Returning to the present, I ask him what he thinks about the current music scene?

“One thing that strikes me is how everything is so sophisticated and advanced. You can get all the facilities that you need. It seems that there should be no reason why an artiste can’t be big.

“However, there’s no denying the fact that, even though everything is great, at the same time, competition has heightened, too. This is also why you see many artistes nowadays having to work really hard in order to make it big in the industry.”

Let’s shift our attention back to Orkes Nirwana, the band fronted by A Rahman.

On Mar 25, 1965, a common passion for music brought Johorians A Rahman (frontman), Datin Azizah bt Mohamad (vocalist), E Elias (bassist), B Badrun (guitarist), A Rozie Ashari (tambourine player) and M Radzi Jamil (drummer) together to form Orkes Nirwana.

The term kugiran is short for Kumpulan Gitar Rancak, which refers to a band consisting of a vocalist, a lead guitarist, a bassist, a rhythm-guitarist, a keyboardist and a drummer. It was coined by subtitling officer, Daud Abdul Rahman.   Though heavily influenced by Western music, the collective insisted on a Malay band name.

“This is because we sang in Malay and our audiences were mainly Malay,” explained A Rahman.

”]Over the years, the collective had launched eight EPs and brought us hits like Tak Mengapa, Hanya Untukmu, Semoga Berjaya, Perpaduan Hidup and Kerana Fitnah.   The band’s reference points back then were from the West: The Rolling Stones, Peacemakers, The Beatles, as well as The Shadows and Cliff Richard.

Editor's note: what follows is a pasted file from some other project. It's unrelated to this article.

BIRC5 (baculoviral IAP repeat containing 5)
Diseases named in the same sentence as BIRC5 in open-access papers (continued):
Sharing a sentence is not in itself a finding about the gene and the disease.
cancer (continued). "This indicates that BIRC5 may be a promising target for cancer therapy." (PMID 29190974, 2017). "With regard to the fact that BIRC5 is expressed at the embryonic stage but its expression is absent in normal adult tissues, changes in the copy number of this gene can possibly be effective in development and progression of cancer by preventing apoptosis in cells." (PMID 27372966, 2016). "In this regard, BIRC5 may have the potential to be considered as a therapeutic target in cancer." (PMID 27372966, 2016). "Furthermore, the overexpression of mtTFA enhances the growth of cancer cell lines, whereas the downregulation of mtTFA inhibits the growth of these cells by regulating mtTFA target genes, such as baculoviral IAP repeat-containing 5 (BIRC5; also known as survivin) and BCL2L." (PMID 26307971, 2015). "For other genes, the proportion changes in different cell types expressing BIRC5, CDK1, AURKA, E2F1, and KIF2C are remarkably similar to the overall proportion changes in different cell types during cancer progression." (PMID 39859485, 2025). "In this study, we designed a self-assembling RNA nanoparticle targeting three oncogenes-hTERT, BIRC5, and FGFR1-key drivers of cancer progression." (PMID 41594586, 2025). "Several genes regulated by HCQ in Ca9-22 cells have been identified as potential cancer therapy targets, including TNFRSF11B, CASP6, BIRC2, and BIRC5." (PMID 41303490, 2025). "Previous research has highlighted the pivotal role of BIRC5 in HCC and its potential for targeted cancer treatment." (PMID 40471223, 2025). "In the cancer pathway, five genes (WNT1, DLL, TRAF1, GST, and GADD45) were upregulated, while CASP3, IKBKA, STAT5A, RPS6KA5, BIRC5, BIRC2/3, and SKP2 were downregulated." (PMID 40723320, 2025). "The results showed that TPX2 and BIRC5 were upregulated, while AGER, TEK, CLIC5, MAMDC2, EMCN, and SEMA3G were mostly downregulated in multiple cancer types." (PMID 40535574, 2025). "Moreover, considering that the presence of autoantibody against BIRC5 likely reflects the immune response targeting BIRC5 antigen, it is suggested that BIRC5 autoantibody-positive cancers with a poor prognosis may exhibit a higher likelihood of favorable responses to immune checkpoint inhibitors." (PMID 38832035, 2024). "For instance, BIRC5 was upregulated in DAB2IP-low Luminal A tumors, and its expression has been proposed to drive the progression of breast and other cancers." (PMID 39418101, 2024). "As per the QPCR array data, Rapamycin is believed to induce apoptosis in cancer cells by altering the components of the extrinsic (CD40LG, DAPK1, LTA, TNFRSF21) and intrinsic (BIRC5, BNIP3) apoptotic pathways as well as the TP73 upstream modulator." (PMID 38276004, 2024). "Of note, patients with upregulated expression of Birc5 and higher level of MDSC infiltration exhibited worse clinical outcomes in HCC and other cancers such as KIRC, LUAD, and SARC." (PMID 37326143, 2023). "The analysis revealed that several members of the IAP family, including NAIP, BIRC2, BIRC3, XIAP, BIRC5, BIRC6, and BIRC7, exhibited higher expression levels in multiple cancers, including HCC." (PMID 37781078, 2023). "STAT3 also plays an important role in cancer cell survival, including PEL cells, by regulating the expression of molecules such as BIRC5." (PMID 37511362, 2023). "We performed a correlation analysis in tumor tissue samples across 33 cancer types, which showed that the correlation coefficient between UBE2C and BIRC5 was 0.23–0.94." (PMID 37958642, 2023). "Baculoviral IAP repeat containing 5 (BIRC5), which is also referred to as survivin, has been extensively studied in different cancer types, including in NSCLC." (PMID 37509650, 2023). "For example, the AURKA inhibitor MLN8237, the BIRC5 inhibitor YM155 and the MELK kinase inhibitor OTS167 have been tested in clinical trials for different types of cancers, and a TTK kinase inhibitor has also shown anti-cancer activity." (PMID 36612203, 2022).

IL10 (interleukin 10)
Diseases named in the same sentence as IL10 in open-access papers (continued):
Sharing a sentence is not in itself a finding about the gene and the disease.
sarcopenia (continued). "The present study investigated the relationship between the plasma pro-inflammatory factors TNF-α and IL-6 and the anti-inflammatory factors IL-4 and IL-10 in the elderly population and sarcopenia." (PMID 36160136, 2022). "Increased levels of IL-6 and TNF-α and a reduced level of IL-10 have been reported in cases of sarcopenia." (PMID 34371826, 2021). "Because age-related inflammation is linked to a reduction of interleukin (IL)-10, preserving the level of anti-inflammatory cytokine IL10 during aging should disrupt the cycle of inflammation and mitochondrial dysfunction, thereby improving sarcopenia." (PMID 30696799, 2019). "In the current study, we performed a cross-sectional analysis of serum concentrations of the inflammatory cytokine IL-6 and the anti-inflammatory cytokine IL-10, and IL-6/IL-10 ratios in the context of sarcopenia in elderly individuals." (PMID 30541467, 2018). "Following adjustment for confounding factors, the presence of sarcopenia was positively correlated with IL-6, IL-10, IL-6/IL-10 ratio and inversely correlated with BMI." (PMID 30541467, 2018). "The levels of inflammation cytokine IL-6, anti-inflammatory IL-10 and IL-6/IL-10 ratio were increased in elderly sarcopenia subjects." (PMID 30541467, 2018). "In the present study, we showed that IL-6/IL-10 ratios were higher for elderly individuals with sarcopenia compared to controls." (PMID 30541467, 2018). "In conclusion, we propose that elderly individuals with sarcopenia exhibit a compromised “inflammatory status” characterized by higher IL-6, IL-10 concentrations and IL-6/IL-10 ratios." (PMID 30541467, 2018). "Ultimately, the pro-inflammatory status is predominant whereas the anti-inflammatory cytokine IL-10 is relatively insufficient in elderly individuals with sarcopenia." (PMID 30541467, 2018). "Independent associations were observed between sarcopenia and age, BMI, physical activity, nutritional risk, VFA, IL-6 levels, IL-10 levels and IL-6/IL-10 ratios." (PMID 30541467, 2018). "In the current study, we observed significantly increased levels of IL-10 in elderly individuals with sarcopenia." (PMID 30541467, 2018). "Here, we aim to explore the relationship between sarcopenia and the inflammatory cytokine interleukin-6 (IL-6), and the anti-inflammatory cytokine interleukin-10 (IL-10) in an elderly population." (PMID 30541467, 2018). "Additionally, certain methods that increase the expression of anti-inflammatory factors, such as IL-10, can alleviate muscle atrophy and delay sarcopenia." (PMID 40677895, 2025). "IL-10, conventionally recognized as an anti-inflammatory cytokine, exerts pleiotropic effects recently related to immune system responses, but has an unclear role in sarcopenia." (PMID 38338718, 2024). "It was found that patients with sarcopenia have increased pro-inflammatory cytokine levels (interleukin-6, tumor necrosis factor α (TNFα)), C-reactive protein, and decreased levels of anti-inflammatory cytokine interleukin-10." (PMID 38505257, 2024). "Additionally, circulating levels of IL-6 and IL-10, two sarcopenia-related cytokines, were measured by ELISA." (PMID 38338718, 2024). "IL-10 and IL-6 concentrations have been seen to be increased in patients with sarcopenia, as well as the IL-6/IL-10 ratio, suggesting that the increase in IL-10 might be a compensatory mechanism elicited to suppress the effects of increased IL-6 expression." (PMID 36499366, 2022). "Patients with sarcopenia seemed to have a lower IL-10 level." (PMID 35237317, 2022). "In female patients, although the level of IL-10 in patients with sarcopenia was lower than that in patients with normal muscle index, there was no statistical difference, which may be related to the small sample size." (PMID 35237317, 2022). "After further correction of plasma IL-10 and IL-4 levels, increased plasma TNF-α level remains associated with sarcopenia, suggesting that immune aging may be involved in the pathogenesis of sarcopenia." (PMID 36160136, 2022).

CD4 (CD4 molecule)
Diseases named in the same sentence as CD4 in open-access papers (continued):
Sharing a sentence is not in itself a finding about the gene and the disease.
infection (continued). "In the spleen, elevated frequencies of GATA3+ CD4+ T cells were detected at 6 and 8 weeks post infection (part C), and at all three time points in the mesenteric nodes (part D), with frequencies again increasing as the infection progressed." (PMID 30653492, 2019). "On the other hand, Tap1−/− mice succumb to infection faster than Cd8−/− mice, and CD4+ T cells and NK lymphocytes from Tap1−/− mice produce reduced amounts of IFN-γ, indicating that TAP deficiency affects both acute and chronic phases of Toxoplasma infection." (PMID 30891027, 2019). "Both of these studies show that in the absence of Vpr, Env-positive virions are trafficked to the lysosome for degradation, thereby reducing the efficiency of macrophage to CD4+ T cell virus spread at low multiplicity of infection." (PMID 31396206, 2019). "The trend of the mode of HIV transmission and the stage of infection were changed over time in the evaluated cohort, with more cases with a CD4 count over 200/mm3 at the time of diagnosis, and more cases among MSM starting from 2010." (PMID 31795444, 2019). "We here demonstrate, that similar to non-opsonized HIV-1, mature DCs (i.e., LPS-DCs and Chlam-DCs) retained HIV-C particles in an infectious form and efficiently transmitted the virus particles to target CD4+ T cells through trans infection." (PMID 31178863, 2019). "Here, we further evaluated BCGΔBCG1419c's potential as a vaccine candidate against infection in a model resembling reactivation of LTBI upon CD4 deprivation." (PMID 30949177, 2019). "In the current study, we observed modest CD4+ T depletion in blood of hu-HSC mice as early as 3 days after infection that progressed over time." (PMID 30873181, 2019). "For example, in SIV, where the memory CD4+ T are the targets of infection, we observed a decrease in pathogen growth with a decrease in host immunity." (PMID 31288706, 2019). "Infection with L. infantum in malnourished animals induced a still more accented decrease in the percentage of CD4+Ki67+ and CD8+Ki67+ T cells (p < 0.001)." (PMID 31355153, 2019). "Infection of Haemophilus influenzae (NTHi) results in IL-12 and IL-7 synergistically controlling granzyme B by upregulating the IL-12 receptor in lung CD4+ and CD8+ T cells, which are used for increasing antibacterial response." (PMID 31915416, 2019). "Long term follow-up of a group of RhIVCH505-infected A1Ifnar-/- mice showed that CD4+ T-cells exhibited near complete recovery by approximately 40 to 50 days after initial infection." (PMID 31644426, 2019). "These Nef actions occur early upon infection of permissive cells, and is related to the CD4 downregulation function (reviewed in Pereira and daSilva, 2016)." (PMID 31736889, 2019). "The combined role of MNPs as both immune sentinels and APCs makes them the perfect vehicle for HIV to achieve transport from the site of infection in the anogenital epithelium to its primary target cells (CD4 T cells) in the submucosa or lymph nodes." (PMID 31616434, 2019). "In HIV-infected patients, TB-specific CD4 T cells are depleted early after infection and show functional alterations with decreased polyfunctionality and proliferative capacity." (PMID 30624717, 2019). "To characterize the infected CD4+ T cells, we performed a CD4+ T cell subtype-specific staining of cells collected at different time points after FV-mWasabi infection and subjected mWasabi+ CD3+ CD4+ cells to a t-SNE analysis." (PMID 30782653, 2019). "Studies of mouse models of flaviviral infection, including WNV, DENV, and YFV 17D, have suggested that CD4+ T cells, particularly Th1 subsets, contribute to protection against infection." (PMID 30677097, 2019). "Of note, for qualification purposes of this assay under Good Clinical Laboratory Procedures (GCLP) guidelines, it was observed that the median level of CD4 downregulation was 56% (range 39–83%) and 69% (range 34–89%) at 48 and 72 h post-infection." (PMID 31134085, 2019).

“These were the acts that were really big at the time. However, we tried to create our own style and infuse more local elements into it.”   Though the genre died down in the late 60s, it experienced a resurgence in popularity later, which was very evident during the Malam Himpunan 60-an which was held in 1985 at Stadium Negara.

Orkes Nirwana remains active until today and A Rahman was last seen performing at a tsunami concert in Johor Baru, three years ago.   It is a widely acknowledged truth that the local music scene lacks proper documentation of its origins and development.   And this had always been something that many local music critics – (including one extremely passionate entertainment editor at The Malay Mail) – sighed over.   It’s apparent that A Rahman has spent time thinking about this too.   And who better to do this if not the man himself?

“I intend to write more about the beginnings of the local music scene in a book. Of course this requires a lot of research. You know, back then, there were thousands of kugiran. It would be great to be able to make a record of these. I still remember many of these bands, as well as the very first songs they sang. It would be interesting to document the origin and the hardships that these early artistes went through during their times.

“I have already started on this and, hopefully, I can finish it within the next two years,” he concluded.

* Originally published in The Malay Mail on Aug 21, 2007

Advertisements